“There is no doubt that having been spotted right at that early time it has had this extraordinary result.

“Alright I’m not with it all the time, but I’m much better for it. Catching it early is crucial.”

Research shows that receiving a diagnosis can be extremely disturbing, but for many like Bishop Hannon, it can offer significant advantages, enabling future plans to be made while the person with dementia has the mental capacity to be fully involved.

A new study by the Alzheimer’s Society , ‘the Dementia Map’, shows Northern Ireland has a relatively high diagnosis rate.

Against a UK average of 40%, all five health and social care trusts here had a diagnosis rate of over half, with Belfast topping the table with 69% and the Western Health & Social Care Trust ranking second.

However, chair of the Royal College of General practitioners, Professor Scott Brown, told The Detail that the figures are revealing but don’t tell the whole story.

He said: “That statistics clearly show that we are detecting more of the disease than anywhere else in the UK, but that doesn’t mean we can begin patting ourselves on the back.

“If you look at the prevalence rates, the number of patients that we should be diagnosing should be far higher.

“A good practice in Northern Ireland is possibly only picking up somewhere between 30%-60% of all patients, that’s 40% or more going undetected.

“I recently looked at the figures of my own practice where we have particular interest in this area and we’re well below what we should be diagnosing.

Professor Scott Brown, chair of the Royal College of General practitioners

Professor Scott Brown, chair of the Royal College of General practitioners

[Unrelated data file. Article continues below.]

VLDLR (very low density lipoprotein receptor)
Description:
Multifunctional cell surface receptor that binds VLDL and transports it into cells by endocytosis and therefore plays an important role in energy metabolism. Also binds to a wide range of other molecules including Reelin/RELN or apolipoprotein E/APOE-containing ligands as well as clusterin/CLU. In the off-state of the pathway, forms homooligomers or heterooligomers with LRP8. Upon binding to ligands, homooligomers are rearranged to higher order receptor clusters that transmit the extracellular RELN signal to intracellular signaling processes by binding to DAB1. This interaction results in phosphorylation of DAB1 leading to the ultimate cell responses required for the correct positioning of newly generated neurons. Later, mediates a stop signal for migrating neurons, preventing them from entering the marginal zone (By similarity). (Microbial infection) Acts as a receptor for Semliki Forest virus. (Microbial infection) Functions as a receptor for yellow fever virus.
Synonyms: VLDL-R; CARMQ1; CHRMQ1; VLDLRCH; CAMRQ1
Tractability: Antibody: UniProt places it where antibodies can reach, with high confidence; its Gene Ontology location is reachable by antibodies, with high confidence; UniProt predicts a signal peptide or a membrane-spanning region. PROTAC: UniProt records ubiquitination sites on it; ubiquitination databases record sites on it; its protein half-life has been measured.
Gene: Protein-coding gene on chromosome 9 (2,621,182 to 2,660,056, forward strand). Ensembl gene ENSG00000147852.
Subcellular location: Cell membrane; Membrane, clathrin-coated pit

“I suppose it’s looking at why we do pick up more in Northern Ireland, if there are lessons to be learnt and if there are protocols and detection schemes that could be put in place, let’s look at how we can improve on them.”

In recent weeks the Alzheimer’s Society has been calling on the NHS to offer automatic checks for dementia when people reach 75, but a strategy like this will come with a hefty price tag.

Experts believe it’s hard to ignore the issues surrounding dementia, with new studies emerging all the time about the devastating the effect the illness is having and will continue to have on our society.

The latest findings from the Alzheimer’s Society show that one in three people over 65 will die with dementia and at the moment there are around 750,000 people in the UK who have a form of dementia, more than half having Alzheimer’s.

Ms Blakely believes this should should only serve to further convince politicians of the desperate need for a defined strategy.

She said: “There is no doubt this is very much the responsibility of the Executive. I think it’s something that’s been overlooked because of the political environment but this is a perfect opportunity for politicians to grasp the issues, look at the strategy look at the recommendations and push them forward.

“The statistics show it, it’s going to affect every man, woman and child in Northern Ireland eventually.

“We need it identified in a promise by the Executive that they are going to stand behind a strategy that they initiated in 2008 and now we’re sitting in 2011 with a document that’s ready to go, but we need it endorsed, we need it published.”